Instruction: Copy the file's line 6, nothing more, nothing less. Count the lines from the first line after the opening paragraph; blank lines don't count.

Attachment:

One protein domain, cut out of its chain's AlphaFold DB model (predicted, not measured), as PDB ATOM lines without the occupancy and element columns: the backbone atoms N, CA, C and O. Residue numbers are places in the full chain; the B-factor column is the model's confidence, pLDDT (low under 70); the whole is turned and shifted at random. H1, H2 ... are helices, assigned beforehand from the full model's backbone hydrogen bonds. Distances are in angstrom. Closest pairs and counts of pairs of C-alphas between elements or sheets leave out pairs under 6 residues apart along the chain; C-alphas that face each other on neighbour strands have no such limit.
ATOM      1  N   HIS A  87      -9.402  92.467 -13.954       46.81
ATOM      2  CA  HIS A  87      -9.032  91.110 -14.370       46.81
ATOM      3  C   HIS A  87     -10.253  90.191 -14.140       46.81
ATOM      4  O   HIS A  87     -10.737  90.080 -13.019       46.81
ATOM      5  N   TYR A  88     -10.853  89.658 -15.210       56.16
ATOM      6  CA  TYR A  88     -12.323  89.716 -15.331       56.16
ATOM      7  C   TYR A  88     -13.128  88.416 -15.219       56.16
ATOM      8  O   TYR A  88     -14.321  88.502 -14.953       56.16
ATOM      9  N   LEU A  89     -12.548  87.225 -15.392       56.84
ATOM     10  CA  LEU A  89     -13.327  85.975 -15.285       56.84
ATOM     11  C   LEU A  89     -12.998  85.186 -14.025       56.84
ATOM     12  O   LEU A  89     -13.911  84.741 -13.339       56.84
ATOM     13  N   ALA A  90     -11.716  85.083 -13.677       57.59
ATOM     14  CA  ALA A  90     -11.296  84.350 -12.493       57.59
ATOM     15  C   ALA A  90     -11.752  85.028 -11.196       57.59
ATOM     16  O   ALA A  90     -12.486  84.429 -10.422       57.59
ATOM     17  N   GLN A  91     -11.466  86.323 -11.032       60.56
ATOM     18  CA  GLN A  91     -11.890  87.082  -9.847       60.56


ATOM      6  CA  TYR A  88     -12.323  89.716 -15.331       56.16